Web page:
By strolling into the DMZ with Kim, has Donald Trump saddled us with a nuclear North Korea?

In return for giving the president his holiday snaps, North Korea may say goodbye to some US sanctions without giving up its programme

Scott Lucas
Monday 01 July 2019 16:03
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Trump becomes first sitting US president to set foot in North Korea at meeting with Kim Jong-un

They came. They shook hands. Then one of them retreated

Donald Trump has secured his latest photo opportunity with his “good friend”, North Korean leader Kim Jong-un. He can say that he is the first US president to take a step – 20 of them in fact – inside North Korea.

But beyond the headline pictures of two smiling leaders, at least one of them authoritarian, sharper analysts were asking if there was any substance to a meeting which follows two summits that failed to make any progress on long-standing political, military, and economic issues.

This morning, we have our answer: as Trump sent his Twitter invitation to Kim on Saturday, his officials – unaware that the impulsive tweet was being sent – are planning to retreat from the administration’s position of full “denuclearisation” of North Korea.

The historic June 2018 summit in Singapore yielded only a vague statement on a nuclear-free Korean Peninsula, and February’s meetings in Vietnam ended with a dramatic walkout by Kim. So weeks before Trump’s trip to the G20 summit in Osaka and his planned stopover in the demilitarised zone, the advisors have been working on the basis of a “nuclear freeze” by North Korea.

Pyongyang will retain all of its nuclear weapons – with estimates ranging from 20 to 60 – and there will be no restrictions on its missile capability.

In effect, Trump’s advisors are taking up a February offer of Kim’s that was rejected by Trump, leading to the North Korean leader’s sudden departure from the summit.

Kim offered to give up the nuclear fuel production site at Yongbyon, in return for the lifting of the strictest US sanctions. Trump, advised by secretary of state Mike Pompeo and his national security advisor John Bolton, rejected the proposal because North Korea has other production sites besides Yongbyon.

US officials are now hoping that they can persuade North Korea to expand the Yongbyon offer to include other facilities, such as the nearby covert site at Kangson.

But a “senior US official involved in North Korean policy” has said there is no way to know if North Korea will agree to a freeze. He noted the insistence of Pyongyang’s negotiators that only Kim can define the dismantling of Yongbyon to include a change in status of other facilities.

Trump’s photo opportunity complicates the planning. As he praised Kim, Trump could not even answer with whom the US will be talking, amid rumours that the North Korean leader detained and even executed his top negotiators after the February debacle in Vietnam, before declaring, “I know who the head is.”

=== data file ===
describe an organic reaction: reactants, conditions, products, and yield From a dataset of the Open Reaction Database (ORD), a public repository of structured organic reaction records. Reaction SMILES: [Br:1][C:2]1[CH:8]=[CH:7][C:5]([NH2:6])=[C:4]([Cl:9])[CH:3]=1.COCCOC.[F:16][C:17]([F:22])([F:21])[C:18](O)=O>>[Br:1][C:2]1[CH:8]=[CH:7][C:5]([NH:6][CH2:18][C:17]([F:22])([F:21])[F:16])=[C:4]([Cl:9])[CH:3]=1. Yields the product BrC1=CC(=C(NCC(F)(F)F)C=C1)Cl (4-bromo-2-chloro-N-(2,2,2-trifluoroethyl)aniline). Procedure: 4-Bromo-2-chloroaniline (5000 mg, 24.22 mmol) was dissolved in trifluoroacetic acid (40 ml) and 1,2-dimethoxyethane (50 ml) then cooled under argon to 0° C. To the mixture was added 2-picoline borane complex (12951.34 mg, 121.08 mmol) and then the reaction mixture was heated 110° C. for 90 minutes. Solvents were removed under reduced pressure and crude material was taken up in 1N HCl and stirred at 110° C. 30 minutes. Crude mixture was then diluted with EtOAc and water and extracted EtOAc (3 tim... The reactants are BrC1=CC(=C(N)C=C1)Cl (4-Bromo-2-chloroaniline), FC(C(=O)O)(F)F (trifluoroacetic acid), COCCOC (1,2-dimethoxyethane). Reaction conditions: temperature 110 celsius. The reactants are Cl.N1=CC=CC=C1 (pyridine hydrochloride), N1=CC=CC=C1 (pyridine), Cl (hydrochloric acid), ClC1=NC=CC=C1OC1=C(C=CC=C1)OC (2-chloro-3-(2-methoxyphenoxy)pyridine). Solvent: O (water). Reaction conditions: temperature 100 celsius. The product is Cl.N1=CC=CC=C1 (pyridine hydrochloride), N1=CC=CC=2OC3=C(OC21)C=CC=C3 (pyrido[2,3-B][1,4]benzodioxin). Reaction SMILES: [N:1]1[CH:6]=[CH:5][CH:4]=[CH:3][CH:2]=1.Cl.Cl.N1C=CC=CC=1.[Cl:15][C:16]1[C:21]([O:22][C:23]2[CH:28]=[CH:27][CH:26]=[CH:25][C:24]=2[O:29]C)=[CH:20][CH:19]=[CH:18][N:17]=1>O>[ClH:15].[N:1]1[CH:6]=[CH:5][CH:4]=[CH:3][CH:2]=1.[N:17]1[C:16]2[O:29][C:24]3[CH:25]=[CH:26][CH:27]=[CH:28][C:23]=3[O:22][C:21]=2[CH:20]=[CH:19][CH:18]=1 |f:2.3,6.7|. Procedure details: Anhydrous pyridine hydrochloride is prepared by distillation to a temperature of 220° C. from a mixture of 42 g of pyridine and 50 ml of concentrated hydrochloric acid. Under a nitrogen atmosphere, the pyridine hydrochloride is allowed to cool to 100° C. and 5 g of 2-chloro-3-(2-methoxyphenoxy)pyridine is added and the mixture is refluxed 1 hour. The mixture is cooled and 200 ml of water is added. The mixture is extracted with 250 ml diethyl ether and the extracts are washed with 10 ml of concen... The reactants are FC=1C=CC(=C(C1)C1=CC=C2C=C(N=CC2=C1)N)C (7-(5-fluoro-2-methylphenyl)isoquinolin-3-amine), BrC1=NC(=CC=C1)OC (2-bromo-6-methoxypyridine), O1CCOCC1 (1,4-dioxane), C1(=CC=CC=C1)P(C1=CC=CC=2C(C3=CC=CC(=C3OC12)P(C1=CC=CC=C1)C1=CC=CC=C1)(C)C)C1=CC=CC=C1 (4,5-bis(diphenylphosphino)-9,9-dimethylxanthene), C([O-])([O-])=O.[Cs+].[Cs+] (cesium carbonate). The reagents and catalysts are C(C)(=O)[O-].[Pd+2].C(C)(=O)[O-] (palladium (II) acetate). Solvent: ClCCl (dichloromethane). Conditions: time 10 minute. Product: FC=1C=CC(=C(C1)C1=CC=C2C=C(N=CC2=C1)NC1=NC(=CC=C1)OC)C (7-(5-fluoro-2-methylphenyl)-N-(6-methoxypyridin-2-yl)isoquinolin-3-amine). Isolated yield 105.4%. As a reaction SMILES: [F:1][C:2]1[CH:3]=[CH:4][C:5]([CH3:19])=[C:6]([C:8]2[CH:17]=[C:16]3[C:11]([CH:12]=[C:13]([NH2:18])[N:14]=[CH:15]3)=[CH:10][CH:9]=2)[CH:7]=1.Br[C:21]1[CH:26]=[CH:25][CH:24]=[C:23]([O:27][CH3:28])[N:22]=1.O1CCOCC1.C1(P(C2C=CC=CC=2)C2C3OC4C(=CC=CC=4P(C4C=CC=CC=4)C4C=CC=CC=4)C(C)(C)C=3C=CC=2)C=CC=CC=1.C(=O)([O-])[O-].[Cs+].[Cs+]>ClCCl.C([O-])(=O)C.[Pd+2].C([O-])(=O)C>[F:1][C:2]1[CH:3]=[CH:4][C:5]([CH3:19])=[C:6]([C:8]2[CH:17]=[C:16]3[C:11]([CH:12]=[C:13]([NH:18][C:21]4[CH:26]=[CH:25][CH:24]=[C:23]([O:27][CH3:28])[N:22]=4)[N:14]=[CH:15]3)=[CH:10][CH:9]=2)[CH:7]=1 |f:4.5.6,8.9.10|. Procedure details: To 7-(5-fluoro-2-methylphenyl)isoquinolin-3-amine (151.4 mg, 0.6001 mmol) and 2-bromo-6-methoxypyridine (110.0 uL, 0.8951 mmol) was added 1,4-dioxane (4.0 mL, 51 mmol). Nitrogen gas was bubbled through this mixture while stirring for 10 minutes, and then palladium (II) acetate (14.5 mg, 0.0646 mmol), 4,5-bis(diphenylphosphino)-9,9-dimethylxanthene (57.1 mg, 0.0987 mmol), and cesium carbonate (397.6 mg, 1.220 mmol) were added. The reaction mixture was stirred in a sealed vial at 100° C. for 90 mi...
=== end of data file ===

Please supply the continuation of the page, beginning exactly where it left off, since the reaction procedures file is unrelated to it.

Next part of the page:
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Trump did not refer to denuclearisation, a nuclear freeze, or any other substantial matter in the appearance with his good friend. All we can grasp hold of was his vague declaration before the journey to the demilitarised zone:

“It’s just a step. It might be an important step or it might not. There’s a good feeling, so it could be very good. As far as another meeting, let’s see what happens today before we start thinking about that.”

So as Trump hangs the photos on his wall, we are left in limbo. Up to last weekend, the administration’s public line, stated by Pompeo, was that “rapid denuclearisation of North Korea [must] be completed by January 2021″.

In 2017, during a visit to South Korea, then secretary of state Rex Tillerson rejected the nuclear freeze option because it would “leave North Korea with significant capabilities that would represent a true threat, not just to the region, but to American forces as well.”

Is the Trump administration really turning back the clock to 1994 when President Bill Clinton and Kim Jong-il, the father of Kim Jong-un, negotiated a nuclear freeze? Or to 2007, after the breakdown of the agreement and North Korea’s first nuclear test, when the Bush administration got a partial freeze – only for it too to collapse?

We don’t know. Donald Trump’s Twitter assessment is only that it was “a wonderful meeting with Chairman Kim Jong Un” and a “great honour” that he “stood on the soil of North Korea”.

But after Kim gave Trump his first summit and then resisted any denuclearisation, and refused to meet Pompeo, it looked like Trump was playing ego checkers while North Korea plays three-dimensional chess.

Those contrasting games continue – in return for giving Trump his holiday snaps, North Korea may get a lifting of some US sanctions without giving up its nuclear program.

But I’ll go a step further. Whatever game they’re playing, this latest vanity meeting has seen Donald Trump throw the board in the air. And it’s his officials who will have to try and find all the pieces.

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